Last Sunday, Sassy (Sassy Gaffer, but just Sassy for her inner circle), participated in a messabout.
The term “messabout” seems to have originated from words originally uttered by a rat. In Kenneth Grahame’s “The Wind in the Willows“, while Mole and Rat are rowing together, Rat says:
“Believe me, my young friend, there is nothing – absolutely nothing – half as much worth doing as simply messing about in boats.”
“Messing about”, once contracted and substantivated, became “messabout”, a word often used to identify a gathering of small-boat enthusiasts “simply messing about in boats”.
In “The Wind in the Willows“, Rat is an antropomorphized British water vole, who, had he been in Canada, his name would have likely been “Muskrat”. Which brings to mind another boat trip in another time and up another river, with “muskrats” and “a quasi-teenager”: (https://thewakesileave.wordpress.com/2015/11/11/sail-cruising-the-ottawa-river-between-lac-deschenes-and-chat-falls-in-the-early-2000s/), a boat trip that, sixteen years ago started at the very same anchorage where this messabout was about to take place: Aylmer Island. The call for this event had come from Kirill Lisovskiy, who together with Natalia Belaya run the “Ottawa Small Boat Mesabout”: http://www.workingsail.com/messabout/index.html.
After five hours of tacking upriver following the caprices of undecided winds, Sassy finally anchored south of Aylmer Island, amidst a growing number of boats of every kind and colour. She had sailed out of Graham Harbour together with Bay Hen. However, they seldom crossed each other’s wakes: Bay Hen favoured a route close to the Ontario shore along Crystal Bay and Shirley’s Bay (quite appropriately for a “Bay Hen”), while Sassy (a SunCat) preferred to sail in mid-river, as she never has ventured SW of the green lateral markers in Lac Deschènes. (A Hen and a Cat sailing together out of Graham harbour – an inevitable parallel with Mole and Rat rowing together in Grahame’s classic, quite appropriate for a messabout).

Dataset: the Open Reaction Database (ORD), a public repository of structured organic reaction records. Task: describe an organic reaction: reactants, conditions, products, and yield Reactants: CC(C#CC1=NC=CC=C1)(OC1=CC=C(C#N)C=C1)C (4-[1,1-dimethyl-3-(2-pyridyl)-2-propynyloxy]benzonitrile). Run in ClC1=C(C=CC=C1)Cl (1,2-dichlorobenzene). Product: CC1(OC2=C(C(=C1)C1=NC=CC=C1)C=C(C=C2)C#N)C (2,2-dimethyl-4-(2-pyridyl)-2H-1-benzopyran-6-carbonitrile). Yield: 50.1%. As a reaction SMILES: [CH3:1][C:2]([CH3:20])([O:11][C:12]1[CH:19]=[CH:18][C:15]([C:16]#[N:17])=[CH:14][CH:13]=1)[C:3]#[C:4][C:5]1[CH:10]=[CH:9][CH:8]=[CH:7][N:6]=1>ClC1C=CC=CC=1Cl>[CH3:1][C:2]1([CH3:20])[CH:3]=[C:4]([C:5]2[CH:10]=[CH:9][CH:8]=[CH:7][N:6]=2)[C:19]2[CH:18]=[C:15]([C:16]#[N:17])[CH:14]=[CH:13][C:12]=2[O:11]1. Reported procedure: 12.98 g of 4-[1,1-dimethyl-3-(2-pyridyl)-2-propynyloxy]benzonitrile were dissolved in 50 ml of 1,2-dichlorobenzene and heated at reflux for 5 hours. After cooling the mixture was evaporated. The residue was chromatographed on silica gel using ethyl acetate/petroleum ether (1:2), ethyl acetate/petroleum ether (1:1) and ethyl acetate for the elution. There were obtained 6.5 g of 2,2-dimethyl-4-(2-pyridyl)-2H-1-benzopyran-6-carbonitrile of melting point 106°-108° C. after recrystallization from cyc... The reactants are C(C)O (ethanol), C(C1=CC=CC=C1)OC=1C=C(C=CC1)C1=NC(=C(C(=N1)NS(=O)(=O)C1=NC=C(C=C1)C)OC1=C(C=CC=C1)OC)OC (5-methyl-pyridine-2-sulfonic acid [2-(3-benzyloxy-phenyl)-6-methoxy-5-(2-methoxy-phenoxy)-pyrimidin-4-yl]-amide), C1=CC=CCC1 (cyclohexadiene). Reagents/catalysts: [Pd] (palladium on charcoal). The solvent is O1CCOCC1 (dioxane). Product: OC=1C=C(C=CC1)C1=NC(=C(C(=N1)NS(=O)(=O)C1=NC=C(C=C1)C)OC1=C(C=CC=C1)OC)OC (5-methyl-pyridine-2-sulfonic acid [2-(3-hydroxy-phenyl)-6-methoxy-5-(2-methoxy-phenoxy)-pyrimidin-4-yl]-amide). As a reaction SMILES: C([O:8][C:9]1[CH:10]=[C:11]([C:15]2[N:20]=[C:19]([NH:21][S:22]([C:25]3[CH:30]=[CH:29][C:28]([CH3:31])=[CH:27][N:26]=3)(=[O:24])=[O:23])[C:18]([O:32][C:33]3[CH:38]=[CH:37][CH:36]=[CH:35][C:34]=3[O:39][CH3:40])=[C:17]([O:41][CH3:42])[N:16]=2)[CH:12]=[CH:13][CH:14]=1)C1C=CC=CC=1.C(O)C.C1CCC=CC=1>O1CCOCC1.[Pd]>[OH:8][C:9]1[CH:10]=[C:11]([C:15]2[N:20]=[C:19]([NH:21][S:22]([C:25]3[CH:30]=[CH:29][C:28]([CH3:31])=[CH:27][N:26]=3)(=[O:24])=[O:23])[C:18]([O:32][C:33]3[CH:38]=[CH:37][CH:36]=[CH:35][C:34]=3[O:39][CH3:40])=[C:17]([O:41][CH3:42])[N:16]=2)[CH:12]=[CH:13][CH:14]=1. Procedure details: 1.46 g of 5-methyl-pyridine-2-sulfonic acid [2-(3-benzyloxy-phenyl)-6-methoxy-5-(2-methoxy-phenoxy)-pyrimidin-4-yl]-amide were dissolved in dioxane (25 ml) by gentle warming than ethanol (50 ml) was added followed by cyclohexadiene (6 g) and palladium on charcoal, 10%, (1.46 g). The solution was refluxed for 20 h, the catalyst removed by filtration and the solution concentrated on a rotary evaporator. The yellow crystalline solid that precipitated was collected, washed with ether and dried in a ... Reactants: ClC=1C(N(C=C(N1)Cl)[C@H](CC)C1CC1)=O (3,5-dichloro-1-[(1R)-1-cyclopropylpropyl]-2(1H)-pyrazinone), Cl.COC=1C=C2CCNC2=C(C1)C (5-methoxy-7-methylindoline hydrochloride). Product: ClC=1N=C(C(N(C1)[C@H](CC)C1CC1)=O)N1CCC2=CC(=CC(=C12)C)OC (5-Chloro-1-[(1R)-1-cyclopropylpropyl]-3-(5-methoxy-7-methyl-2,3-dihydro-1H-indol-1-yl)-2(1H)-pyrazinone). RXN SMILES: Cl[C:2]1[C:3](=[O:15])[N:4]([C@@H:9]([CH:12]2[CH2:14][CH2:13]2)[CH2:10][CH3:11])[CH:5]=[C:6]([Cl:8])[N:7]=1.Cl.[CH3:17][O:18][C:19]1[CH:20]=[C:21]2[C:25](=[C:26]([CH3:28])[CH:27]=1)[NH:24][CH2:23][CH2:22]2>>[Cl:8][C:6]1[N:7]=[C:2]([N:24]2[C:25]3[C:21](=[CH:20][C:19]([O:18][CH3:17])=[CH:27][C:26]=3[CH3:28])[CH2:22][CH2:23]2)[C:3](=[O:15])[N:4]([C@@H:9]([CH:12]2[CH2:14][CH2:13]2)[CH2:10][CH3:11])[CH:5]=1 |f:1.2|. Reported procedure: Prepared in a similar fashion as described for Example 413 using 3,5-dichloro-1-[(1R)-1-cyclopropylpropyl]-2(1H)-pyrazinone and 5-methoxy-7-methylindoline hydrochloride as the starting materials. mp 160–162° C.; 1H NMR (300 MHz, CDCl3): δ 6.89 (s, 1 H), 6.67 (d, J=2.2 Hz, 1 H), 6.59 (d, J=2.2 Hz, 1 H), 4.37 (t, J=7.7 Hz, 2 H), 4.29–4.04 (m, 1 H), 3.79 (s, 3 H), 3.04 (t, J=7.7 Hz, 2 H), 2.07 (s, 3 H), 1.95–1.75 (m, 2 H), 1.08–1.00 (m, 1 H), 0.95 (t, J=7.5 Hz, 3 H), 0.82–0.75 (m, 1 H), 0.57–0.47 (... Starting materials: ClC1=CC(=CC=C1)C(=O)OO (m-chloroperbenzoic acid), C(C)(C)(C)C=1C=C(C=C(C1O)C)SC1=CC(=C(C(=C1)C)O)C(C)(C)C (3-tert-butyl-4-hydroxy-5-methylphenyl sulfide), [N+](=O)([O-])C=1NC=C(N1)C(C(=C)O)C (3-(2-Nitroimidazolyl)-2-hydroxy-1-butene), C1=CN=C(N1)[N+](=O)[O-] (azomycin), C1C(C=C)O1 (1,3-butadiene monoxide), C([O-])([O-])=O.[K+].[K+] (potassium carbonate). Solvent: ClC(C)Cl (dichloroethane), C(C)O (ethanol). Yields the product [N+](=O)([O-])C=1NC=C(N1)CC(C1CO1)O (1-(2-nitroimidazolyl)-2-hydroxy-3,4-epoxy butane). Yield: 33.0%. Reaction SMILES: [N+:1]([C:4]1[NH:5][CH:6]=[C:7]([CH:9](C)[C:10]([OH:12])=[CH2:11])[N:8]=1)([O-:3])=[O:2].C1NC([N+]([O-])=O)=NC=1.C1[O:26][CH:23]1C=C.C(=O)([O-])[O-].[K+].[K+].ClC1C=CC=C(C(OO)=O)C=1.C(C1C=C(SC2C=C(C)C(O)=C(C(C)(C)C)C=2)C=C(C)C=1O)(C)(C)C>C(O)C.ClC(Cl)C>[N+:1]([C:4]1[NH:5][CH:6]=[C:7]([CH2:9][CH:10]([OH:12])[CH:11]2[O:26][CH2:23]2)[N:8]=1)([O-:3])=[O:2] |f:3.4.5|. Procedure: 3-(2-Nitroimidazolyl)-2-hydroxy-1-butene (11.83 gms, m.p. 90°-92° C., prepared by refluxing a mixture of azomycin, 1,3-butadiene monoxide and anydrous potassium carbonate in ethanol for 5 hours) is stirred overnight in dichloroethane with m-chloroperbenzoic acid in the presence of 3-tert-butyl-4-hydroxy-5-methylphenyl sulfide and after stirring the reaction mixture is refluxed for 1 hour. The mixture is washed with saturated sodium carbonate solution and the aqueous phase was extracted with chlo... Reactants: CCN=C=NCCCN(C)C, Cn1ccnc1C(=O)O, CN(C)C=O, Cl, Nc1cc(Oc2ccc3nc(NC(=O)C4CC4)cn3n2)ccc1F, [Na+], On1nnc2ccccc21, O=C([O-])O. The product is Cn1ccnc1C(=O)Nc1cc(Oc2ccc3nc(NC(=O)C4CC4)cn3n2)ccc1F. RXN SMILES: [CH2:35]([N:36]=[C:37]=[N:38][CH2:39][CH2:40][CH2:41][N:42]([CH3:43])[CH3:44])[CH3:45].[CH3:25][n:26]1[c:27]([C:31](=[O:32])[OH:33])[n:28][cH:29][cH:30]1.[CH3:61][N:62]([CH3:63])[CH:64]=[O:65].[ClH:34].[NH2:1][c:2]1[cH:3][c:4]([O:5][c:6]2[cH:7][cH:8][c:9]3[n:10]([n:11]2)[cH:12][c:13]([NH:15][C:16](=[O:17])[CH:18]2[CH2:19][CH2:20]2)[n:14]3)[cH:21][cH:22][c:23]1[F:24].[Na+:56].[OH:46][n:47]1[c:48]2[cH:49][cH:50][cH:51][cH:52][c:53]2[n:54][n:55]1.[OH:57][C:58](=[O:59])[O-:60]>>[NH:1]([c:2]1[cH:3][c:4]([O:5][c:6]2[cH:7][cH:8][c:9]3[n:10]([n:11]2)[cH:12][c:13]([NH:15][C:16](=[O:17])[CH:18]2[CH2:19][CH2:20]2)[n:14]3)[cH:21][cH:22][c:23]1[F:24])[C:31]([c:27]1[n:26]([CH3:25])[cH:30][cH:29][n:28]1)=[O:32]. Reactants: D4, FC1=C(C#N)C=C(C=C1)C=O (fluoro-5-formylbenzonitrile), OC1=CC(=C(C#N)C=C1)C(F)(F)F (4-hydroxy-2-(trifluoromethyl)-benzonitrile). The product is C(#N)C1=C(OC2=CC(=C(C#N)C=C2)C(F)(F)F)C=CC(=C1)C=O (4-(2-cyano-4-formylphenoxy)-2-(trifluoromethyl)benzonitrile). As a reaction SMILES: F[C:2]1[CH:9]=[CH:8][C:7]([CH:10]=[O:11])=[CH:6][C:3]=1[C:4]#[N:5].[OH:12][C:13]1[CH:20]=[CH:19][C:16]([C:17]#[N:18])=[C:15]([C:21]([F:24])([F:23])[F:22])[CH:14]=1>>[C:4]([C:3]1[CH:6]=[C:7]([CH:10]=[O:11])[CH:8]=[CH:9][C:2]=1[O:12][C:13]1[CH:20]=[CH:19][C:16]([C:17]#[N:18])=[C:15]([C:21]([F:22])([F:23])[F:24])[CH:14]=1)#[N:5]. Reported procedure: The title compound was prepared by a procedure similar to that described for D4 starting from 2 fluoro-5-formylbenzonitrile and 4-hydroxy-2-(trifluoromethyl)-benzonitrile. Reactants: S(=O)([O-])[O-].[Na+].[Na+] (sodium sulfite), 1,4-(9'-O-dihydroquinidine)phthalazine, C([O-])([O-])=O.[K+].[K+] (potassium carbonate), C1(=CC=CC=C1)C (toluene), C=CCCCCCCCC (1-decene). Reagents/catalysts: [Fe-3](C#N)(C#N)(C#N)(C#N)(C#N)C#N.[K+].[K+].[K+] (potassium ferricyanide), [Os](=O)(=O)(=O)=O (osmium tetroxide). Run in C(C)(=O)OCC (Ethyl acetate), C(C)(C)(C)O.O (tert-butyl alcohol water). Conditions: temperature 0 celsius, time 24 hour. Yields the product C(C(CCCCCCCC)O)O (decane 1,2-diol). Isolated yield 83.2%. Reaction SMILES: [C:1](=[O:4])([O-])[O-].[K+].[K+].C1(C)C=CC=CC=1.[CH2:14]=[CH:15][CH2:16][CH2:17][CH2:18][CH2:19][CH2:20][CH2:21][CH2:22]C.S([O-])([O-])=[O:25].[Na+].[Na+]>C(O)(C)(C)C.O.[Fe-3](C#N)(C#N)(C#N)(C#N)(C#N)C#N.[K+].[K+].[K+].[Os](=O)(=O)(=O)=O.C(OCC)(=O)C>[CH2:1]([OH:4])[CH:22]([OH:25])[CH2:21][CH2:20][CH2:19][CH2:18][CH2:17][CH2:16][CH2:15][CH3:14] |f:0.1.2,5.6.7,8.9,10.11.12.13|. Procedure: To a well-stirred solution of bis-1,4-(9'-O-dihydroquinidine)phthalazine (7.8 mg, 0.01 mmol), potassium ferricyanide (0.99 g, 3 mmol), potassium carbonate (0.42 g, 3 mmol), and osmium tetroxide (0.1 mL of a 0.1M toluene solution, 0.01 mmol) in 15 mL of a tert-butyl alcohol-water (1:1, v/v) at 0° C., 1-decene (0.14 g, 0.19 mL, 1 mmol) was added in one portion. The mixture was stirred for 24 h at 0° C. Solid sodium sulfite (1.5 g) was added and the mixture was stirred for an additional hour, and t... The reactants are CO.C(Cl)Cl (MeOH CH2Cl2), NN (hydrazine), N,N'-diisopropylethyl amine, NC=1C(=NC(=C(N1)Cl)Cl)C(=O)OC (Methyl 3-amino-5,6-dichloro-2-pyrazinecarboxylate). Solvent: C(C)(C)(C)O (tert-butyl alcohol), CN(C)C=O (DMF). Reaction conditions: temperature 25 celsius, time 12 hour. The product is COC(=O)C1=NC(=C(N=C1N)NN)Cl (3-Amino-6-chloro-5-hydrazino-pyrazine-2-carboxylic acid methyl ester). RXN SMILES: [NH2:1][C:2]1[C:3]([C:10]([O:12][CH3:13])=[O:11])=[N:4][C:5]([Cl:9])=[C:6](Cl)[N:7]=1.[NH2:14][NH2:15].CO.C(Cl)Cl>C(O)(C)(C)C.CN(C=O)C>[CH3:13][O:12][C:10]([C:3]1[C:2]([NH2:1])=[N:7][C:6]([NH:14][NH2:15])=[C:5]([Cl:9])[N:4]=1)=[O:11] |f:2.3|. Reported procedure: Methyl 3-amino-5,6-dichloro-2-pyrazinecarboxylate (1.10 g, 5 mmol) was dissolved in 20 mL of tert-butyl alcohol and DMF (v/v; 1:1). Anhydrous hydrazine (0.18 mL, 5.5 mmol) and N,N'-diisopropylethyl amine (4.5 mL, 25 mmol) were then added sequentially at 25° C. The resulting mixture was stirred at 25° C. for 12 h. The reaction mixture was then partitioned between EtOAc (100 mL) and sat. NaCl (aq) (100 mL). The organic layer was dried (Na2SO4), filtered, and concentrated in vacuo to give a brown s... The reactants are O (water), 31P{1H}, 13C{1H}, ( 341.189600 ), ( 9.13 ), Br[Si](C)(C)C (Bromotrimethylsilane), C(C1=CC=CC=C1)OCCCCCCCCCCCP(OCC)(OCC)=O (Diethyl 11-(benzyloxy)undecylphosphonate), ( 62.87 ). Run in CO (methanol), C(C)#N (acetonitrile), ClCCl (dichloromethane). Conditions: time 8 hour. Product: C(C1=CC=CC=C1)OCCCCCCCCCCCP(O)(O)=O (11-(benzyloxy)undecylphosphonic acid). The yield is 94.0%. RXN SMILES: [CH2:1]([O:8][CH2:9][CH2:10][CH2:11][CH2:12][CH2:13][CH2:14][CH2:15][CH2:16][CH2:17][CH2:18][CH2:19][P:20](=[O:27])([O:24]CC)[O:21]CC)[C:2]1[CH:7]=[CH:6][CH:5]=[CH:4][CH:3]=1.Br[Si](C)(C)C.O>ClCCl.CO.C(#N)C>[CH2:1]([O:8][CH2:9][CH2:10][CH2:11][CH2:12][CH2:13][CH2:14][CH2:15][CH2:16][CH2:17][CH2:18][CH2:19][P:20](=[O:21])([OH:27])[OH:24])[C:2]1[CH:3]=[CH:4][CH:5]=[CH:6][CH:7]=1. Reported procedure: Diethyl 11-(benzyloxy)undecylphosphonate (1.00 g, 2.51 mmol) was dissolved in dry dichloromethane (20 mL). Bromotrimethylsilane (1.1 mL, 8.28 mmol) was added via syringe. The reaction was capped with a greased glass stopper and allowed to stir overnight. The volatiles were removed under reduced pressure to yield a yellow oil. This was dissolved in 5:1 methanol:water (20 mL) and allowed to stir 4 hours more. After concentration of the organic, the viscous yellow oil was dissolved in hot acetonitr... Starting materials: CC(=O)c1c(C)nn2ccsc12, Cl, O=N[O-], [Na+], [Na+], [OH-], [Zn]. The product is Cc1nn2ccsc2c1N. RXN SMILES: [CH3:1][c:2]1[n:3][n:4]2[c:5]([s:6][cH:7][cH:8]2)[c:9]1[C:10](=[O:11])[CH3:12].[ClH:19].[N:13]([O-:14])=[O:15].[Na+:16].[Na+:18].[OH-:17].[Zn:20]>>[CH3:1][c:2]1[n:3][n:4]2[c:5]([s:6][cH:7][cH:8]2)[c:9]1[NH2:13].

Eventually they both anchored near each other facing the small beach in Aylmer Island. Sassy’s “French toy” (the venerable Bic Sportyak II) was used to row to shore, while Bay Hen deployed a wind-inflatable ultra light dinghy: using a bag literally filled with wind Kirill inflated and then paddled a bright-orange Klymit Lite-Water Dinghy (LWD) to shore. Two other boats then joined the messabout: the unsinkable (or was it “unthinkable”) “Phoobar”, an appropriately named 12-foot Shellback Dinghy sailed by Mark and Louise, and a bright red trimaran (a 12-foot PuddleCat?), superb as also was Don’s textbook manoeuvre to stop the boat just a few feet from shore after she fast approached the beach on sail.
Other boats were expected but past 4:00 PM it was already time to start back to port. The wind had picked from SSW at steady 10-15 knots and the return was in a single tack at close-reach. At an average speed of half her hull-speed Sassy crossed Lac Deschènes in less than two hours. She and Bay Hen arrived at their docks at the same time.
Had Hen and Cat not been able to return that fast, it would simply not have mattered because, as Rat goes on to say in “The Wind in the Willows“:
“Simply messing… about in boats — or with boats. In or out of ’em, it doesn’t matter. Nothing seems really to matter, that’s the charm of it. Whether you get away, or whether you don’t; whether you arrive at your destination or whether you reach somewhere else, or whether you never get anywhere at all, you’re always busy, and you never do anything in particular; and when you’ve done it there’s always something else to do, and you can do it if you like, but you’d much better not.”
Here are some pictures on the event (click on the picture below for the link):